I'm asking because at the beginning of my WIP, my main character is 10 yrs old and he moves away from his home and quickly makes new friends. Then the story skips ahead 4 yrs and he's a teenager. Later on in the story, he thinks back to when he was 11-12 yrs old.

    Lets narrow it down:
    I have read Percy Jackson: The Lightning Thief and all 7 Harry Potter books. I guess fantasy/science fiction is one possible category. Has anyone read House of the Scorpion? That would be in that category. Another category would be action adventure books.

    Bye guys see you later
    About 90% of the books recommended in this thread have an 8-12 year old protagonist. Read through and there are a lot of awesome book recs.

  10. #1285
    practical experience, FTW MsJudy's Avatar
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    Reading the third book in the Last Apprentice series by Joseph Delaney (also known as the Spook's Apprentice). So many series (yeah, I'm looking at you, Skulduggery Pleasant) lose their steam after the first book, but so far he's done a good job of crafting each story so it stands well on its own. I really enjoy his characters.
    represented by Jenny Bent of the Bent Agency. Most happy.

  11. #1286
    Has semi-colon; will use it! jtrylch13's Avatar
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    Dragging through Charlie Bone and the Castle of Mirrors. Now I remember why I gave this series up a few years ago. Books are okay, as I've said before, but just too juvenille. I think even kids would find them so. I know several of you are big lovers of the CB series so I apologize. I am still reading and I'm hoping to actually finishe the entire series this time, because the story is interesting, but the development isn't there. Oh, well.

  12. #1287
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    I must admit, the Percy Jackson series definitely picks up in the third book. His writing is MUCH better and the quests and interactions with the god's are a lot more, I don't know, believable I guess? And doesn't seem like they were just placed there to advance the plot. I think it also has something to do with Percy getting older, maybe I can connect with the MC easier now?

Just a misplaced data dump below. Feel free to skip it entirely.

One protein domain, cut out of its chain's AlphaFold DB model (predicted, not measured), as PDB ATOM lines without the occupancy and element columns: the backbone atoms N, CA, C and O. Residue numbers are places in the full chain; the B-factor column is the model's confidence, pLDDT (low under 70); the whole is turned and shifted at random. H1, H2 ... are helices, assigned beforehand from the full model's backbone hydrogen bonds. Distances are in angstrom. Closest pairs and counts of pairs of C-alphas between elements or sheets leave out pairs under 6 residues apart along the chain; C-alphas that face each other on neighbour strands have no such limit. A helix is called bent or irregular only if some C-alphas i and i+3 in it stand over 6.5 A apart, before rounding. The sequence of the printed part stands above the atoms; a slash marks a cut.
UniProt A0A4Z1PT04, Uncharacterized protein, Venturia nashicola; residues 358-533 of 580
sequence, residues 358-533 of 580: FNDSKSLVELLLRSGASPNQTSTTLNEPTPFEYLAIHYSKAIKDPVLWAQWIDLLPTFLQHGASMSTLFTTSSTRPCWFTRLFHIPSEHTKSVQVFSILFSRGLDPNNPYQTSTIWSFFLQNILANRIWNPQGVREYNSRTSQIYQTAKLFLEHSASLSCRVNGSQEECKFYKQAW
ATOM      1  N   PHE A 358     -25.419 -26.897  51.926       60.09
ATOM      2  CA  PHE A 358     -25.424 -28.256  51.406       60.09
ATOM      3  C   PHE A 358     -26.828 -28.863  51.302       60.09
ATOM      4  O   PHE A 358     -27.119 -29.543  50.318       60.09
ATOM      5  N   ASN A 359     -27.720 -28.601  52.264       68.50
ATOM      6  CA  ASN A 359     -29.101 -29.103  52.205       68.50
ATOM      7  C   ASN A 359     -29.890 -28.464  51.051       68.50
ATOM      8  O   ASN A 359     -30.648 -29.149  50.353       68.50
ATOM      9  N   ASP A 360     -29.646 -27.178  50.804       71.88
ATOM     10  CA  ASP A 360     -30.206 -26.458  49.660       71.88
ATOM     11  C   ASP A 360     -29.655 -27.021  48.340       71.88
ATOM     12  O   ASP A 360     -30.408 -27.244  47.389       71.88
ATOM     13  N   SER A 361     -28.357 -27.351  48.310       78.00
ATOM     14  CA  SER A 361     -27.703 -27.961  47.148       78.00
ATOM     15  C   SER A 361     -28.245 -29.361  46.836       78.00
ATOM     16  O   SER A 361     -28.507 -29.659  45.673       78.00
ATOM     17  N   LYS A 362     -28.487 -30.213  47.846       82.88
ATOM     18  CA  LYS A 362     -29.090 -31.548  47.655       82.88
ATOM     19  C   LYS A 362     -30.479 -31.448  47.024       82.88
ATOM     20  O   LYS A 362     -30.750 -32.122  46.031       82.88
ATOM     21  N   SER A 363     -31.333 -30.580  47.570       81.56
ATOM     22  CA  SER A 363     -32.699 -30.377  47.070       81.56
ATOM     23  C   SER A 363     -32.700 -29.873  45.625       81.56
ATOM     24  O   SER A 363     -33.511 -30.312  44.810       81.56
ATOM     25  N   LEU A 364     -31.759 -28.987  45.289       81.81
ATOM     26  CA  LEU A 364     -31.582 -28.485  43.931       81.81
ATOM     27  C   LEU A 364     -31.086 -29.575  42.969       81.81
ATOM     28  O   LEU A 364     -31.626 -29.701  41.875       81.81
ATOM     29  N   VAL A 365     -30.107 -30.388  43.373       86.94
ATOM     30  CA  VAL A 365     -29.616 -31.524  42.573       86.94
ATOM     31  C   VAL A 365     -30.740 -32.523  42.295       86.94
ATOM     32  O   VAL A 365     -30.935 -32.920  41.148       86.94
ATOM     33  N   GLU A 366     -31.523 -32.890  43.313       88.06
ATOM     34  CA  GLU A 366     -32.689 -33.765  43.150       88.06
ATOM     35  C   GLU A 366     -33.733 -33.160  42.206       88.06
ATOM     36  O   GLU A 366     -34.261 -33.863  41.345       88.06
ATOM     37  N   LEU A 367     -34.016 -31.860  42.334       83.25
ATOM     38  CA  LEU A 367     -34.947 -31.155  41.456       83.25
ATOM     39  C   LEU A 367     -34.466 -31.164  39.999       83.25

13. #1288
    Quote Originally Posted by playground_king View Post
    I must admit, the Percy Jackson series definitely picks up in the third book. His writing is MUCH better and the quests and interactions with the god's are a lot more, I don't know, believable I guess? And doesn't seem like they were just placed there to advance the plot. I think it also has something to do with Percy getting older, maybe I can connect with the MC easier now?

    I actually liked the first book more than the others (although I think I've only read the first three).

  14. #1289
    i luv you giant bear statue AW Moderator Kitty Pryde's Avatar
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    I've been plowing through a thousand page adult novel (note to writers: 400K is too long!) but i took a break to read Darth Paper Strikes Back. So far I like it even more than the first, much higher stakes and more interesting conflict.

  15. #1290
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    Quote Originally Posted by jtrylch13 View Post
    Dragging through Charlie Bone and the Castle of Mirrors. Now I remember why I gave this series up a few years ago. Books are okay, as I've said before, but just too juvenille. I think even kids would find them so. I know several of you are big lovers of the CB series so I apologize. I am still reading and I'm hoping to actually finishe the entire series this time, because the story is interesting, but the development isn't there. Oh, well.
    I wasn't a big fan of Charlie Bone either. I read the entire series but thought there was too much conflict in Charlie's life. His home life kind of sucked, his school life kind of sucked, other than a few friends and couple of his family members most everyone else in the series was out to get to him. I probably won't reread the series, and I tend to do that with quite a few MG series, can't stop reading Warriors for example, I just didn't much care for the series in general.

    No offense to those that liked it

  16. #1291
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    Quote Originally Posted by MsJudy View Post
    Reading the third book in the Last Apprentice series by Joseph Delaney (also known as the Spook's Apprentice). So many series (yeah, I'm looking at you, Skulduggery Pleasant) lose their steam after the first book, but so far he's done a good job of crafting each story so it stands well on its own. I really enjoy his characters.